January 2, 2024
People become attached to their burdens sometimes more than the burdens are attached to them. ~ George Bernard Shaw
It’s dawning on me that caring for dependent beings could derail my (admittedly wishy-washy) commitment to hip replacement surgery. I know I need to take elder care into account when planning anything. But now, my responsibilities have expanded to caring for a diabetic cat.
At this moment, I’m leery of handing Brownie over to a stranger for twice-daily insulin injections, even for the few days immediately after my (potential) surgery. It’s unlikely he would eat adequate food when it’s insulin time, then hop onto the stranger’s lap to cooperatively receive the jab, as he’s been doing for me.
Surgery is still a couple months away, and my fondest hope is that Brownie will be in remission by then, and won’t need insulin. The God of What If’s smiles benignly and shrugs. You just never know what will happen, dear human. Plan all you want, but try not to be too shocked if I send you a surprise or two.
I imagine many people would not hesitate to ask others to take care of the responsibilities I clutch to me so tightly. Surely no permanent damage would be done if the mentally and physically fragile elder is moved to a care home for a short time, or the cat is subjected to insulin administration from a stranger. Isn’t seeing to my own well-being as important as their temporary discomfort?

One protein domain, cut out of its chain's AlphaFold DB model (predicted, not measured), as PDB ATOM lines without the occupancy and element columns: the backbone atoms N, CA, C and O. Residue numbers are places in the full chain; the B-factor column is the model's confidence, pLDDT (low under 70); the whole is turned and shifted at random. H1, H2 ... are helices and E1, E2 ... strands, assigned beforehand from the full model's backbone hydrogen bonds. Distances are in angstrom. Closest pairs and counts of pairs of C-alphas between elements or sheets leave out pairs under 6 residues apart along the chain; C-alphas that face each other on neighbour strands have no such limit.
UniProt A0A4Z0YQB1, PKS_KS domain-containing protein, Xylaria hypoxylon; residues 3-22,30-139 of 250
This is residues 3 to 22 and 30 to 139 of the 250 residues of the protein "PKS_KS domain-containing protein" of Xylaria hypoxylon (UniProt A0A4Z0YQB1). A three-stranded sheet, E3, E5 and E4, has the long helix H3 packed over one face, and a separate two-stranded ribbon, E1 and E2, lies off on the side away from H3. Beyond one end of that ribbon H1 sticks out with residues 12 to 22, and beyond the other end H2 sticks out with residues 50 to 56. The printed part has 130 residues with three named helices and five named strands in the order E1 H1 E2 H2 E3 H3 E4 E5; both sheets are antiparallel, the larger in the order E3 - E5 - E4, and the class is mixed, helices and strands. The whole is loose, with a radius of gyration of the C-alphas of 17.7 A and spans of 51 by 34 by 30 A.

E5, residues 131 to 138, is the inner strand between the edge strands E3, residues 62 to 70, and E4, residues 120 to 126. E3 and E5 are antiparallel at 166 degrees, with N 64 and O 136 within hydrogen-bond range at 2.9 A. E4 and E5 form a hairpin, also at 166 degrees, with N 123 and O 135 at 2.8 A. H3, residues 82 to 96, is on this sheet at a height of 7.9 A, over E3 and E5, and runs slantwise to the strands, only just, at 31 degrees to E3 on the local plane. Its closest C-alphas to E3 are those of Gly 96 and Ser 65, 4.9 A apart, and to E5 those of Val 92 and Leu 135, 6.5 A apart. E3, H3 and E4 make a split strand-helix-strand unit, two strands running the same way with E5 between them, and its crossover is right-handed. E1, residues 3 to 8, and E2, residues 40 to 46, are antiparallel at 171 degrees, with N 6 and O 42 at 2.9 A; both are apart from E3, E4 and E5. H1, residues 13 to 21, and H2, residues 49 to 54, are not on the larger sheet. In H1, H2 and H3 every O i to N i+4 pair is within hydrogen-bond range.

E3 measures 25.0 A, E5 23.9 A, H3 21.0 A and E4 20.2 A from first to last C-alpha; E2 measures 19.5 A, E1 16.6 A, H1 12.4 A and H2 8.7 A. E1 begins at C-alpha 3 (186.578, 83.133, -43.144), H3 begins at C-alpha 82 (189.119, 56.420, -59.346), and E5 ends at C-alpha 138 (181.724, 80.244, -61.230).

How do I get completely clear about the best course of action? Do I have an inflated notion of my own importance? That “nobody can replace me” when caring for these burdens of my heart?
Brownie stretches full length across my lap, replete with food, the still-nerve-wracking jab behind us for the night. Every day he acts a bit more normally, hunting a spider in a corner, pouncing on the string toy, and showing few noticeable signs of diabetic distress. It’s good to imagine he doesn’t think he’s sick, or wonder if he’s going to get worse. Such teachers of the moment, our animals are.
Perhaps only the heart can lift a burden of the heart. I breathe slowly, go still, and ask to be guided. While I await heart enlightenment I send my mind on to another task, seeking occupation and distraction.
How about revising your Tarot workshop notes? suggests my busywork-loving mind. Hmm. That sounds good to my conscious self. Then, whispers the heart, I can speak to you through those arcane and alchemical illustrations, as clearly as I can breathe wisdom into your mind’s ear.
Finally, I smile. Both mind and heart remind me that whatever happens will be what’s supposed to be. My conscious self nods its etheric head, and gathers all the parts of me needed to move on to the next interior frontier.